Sunday, May 31, 2015

Birkin Bag

Hermes is a legendary company. 

A great company, however does not always translate into a great investment for numerous reasons.

This is a fairly large and mature company with 37 Billion USD market cap. with stock up 15x in past 15 years, not bad.

If you remember Warren Buffett's money spinning antennae turned on when he saw a Rich Person smoking expensive Cigar during the depression era, salivating over the profits for the business owner.

One of the prestigious products of Hermes is a Birkin Bag, costing as much as sports car, ~50,000 to ~80,000 USD. In Auctions it can go up to 150,000 USD. Money isn't enough, there is a waiting list for many years. Birkin Bag is classic example of a Veblen Good (

Now, imagine your company controlled 80% or more of the raw material that goes into that bag. Imagine you controlled 50% of global supply of that material. What if you can't build the company but one such company exists on the planet that you could buy a part of. You really need to traipse through muddy places to find moats with crocodiles these days. 

Friday, May 15, 2015


It is hard to find companies (at the right price) that have extremely high barriers to entry, with un-leveraged balance sheet,  good corporate governance, decent dividend payouts, low risk of technological obsolescence coupled with great growth potential.

If all the qualitative attributes check the box, then price would be in such astronomical multiples, that would make it hard to choose between a very prosaic commodity business at significantly cheaper multiples versus a high quality business at 60 times earnings.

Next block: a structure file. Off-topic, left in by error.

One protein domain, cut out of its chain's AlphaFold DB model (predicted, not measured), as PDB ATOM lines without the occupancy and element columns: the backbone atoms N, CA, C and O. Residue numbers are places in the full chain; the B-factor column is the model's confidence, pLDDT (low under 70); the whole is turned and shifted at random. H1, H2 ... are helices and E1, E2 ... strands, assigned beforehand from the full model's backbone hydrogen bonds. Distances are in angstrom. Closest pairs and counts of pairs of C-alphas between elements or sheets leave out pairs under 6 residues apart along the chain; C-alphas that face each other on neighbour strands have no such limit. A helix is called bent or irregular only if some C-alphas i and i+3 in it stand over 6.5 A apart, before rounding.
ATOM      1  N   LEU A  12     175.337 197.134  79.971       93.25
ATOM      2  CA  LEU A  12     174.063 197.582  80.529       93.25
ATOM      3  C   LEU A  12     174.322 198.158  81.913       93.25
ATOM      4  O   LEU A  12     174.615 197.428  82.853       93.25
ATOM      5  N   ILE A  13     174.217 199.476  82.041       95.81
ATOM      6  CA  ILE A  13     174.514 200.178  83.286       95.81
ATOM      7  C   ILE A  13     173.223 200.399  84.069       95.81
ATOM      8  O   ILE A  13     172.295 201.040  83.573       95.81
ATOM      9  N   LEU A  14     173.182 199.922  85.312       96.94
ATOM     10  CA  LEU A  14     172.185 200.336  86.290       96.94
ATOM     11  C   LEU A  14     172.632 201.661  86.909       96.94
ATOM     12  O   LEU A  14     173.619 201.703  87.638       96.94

In frothy times that we are in, it is easy to imitate the lemmings and drop the standards and stay out of the market. Or one could venture into frontier markets which is what I have chosen, and play the mis-calculated game of high uncertainty in politically troubled countries with a few bargains.

We are invested in Nigeria in an outstanding company called Red Star Express. An ex-employee has written a book which is a must read for every potential business man, or investor in Nigeria.

Unfortunately the book is only available in paper copy, and I forgot the book in India during recent travel, with all important ideas highlighted or dog-eared.

One of the most important idea is that running business in Nigeria without a 10-15 year plan will send you back packing home penniless. That is the fate of most Multinationals. Running business in Nigeria is like being a Politician cum Finance Minister of a small country with CEO responsibilities added in. You have to secure your own fuel, ensure own power generation, ensure safety of employees, have transport fleet on cratered roads, and much more. 

In the United States UPS (90 Billion USD) and FEDEX (50 Billion USD) punched so hard at DHL ( 50 Billion USD), forced it bleed 9 Billion dollars by 2008 before the company pulled plug. That is right 9 with B. That is the power of network effect ! that a mega 50 Billion USD company could not make a dent. Courier networks, planes in conjunction with value added logistics and support services are one of the hardest to assail economic forts.